With a secure reputation, pulling some 50 observers from the U.S. Navy, a dozen large corporations, and a few university labs to Sarasota was no problem to Minto. The demonstrations were obviously impressive, and none of those present offered a conventional explanation of what they had seen and heard. Various press reports were published and cognizance taken of Hydronics in the Proceedings of the Naval Institute.

Minto is seemingly a scientist determined to profit from his discoveries. He and his staff will talk about this new wave and its characteristic behavior, but they don't say a word beyond that. Such secrecy is normal in a profit-making venture, although not particularly normal - but absolutely legitimate - for a scientist. Until full defensible patent protection is assured, and until Hydronics, Inc., is satisfied that military security is not involved, Minto and his staff are sitting tight.

Using a simple glass tube test rig, Herb Schuessler of Hydronics, Inc., records the transmission spectra of fluids. A sine-wave generator modulates the Plasmonic transmitter (black box at the right) and the signal is propagated down the tube, received by another black box, and the strength recorded. Antennas inserted in the ends of the U-shaped glass tube are made of platinum wire. Below is a typical chart recording of a transmission spectra obtained from this apparatus. Reading from left to right, the audio generator is tuned down from 200,000 to 200 cycles. Plasmonic indications show the "turn on" point to be 21,000 cycles and the main peak response at 1900 cycles. There is a discernible knee at 400 cycles.

Enormity of the Discovery. If Plasmonics is a bona fide discovery, the potential is so great as to stagger the imagination. Here are longitudinal waves that travel like sonic waves through water, but at speeds that deny their relationship to sonar. Minto has also demonstrated that various materials possess specific characteristics of transmission of Plasmonics waves at various frequencies. Further proof of this particular effect is claimed by Minto in his tape recording of a Plasmonic signal from the nuclear explosion last October in the Aleutian Islands.

Minto and his associates visualize using Plasmonics for standardized spectrum analysis of material in a state of flux - such as molten steel in a crucible. They also look toward the eventual use of Plasmonic hardware to effectively double telephone and telegraphic facilities without stringing more wire. Underwater communication will obviously benefit from the use of Hydronics, and if Minto is only partially correct, the practical aspects of Plasmonics waves are overshadowed by the possibility that these waves may provide information on the missing links between radiation and electron flow.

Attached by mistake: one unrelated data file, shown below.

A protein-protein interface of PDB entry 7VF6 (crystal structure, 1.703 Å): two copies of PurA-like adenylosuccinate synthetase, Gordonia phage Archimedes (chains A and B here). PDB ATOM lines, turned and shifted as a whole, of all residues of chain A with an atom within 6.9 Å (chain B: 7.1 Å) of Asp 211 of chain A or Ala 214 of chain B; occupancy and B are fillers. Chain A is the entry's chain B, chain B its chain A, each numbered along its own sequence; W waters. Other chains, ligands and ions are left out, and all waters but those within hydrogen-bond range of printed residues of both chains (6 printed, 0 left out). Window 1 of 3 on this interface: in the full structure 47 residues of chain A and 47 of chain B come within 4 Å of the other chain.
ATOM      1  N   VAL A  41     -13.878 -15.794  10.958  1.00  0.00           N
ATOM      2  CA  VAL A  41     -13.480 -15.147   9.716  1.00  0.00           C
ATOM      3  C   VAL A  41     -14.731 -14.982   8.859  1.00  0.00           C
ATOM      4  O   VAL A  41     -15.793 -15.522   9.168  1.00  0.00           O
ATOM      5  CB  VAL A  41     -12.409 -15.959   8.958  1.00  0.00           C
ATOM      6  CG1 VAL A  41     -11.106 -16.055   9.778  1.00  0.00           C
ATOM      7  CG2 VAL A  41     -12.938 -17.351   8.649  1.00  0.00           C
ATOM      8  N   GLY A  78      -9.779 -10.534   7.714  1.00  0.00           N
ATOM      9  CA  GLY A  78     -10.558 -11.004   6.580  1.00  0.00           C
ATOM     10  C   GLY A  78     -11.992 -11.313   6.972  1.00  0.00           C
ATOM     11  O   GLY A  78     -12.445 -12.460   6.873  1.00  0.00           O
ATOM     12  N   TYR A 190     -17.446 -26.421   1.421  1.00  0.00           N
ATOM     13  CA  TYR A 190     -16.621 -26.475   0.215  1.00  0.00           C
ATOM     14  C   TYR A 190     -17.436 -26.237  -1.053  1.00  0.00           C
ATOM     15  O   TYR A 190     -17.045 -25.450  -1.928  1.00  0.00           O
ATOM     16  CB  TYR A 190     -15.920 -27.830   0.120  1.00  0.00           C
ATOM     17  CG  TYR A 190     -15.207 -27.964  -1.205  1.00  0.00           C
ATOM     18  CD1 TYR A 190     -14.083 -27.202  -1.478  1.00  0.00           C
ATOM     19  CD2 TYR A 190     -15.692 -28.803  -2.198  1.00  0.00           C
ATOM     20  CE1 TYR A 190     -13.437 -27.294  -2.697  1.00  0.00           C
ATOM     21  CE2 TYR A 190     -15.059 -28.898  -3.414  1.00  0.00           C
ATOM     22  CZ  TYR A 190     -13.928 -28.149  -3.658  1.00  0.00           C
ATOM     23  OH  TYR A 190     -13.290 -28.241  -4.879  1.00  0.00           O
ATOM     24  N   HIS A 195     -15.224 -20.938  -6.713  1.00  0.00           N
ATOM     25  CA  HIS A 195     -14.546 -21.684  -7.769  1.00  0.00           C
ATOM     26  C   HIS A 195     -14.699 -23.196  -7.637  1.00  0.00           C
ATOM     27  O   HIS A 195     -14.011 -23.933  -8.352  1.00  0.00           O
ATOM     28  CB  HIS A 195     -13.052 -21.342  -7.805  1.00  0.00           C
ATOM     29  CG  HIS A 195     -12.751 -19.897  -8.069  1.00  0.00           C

But for the moment, the scene is confusing. Something has been accomplished-but what? 


(Underwater Transmission)

From the meager information released by W. L. Minto, plus what observers could deduce, Hydronics has the following properties:

Unknown type of radiation (called Plasmonics), similar to radio waves, but only effective under water. Transmissions were interrupted as soon as the antenna was withdrawn from Sarasota Bay.

·Using a dipole antenna, the radiated field pattern is a figure 8, but coaxially aligned with the dipoles, contrary to normal radio wave radiation that would maximize perpendicular to the dipole.

Velocity of propagation stated to be "at least" 100,000 miles per second - far above sonar range.

Disturbance or agitation of the water has no effect on Hydronics transmissions.

Signal strength attenuation said to be according to inverse square law, although one transmission to a distance of 30 miles was claimed.

Can Plasmonics Be Discredited?

Observers have proposed some of the following tentative pro and con explanations of the Plasmonics phenomenon:

Plasmonics are really low frequency (10-20 kc.) radio transmissions: The unexplainable directivity of the dipole antenna seems to refute this. Also, why are the signals stronger out of the water? It should be the other way around.

Plasmonics is a close-range lab experiment using simple capacitive coupling: Even capacitive coupling has sensitivity as to distance, so why do the observers need to hold hands to couple the signal between transmitter and receiver? If capacity coupling were involved, the observers wouldn't need to touch one another.

Plasmonics is just another gimmicked demonstration: Possibly, but certainly of unbelievable cleverness. Why should a scientist - even as unconventional as Wallace Minto - try to deceive his peers? If it is gimmicked and uses radio waves, one observer tuning from 200 kc. through the FM broadcast band could find no suspicious signals.



Posted March 8, 2018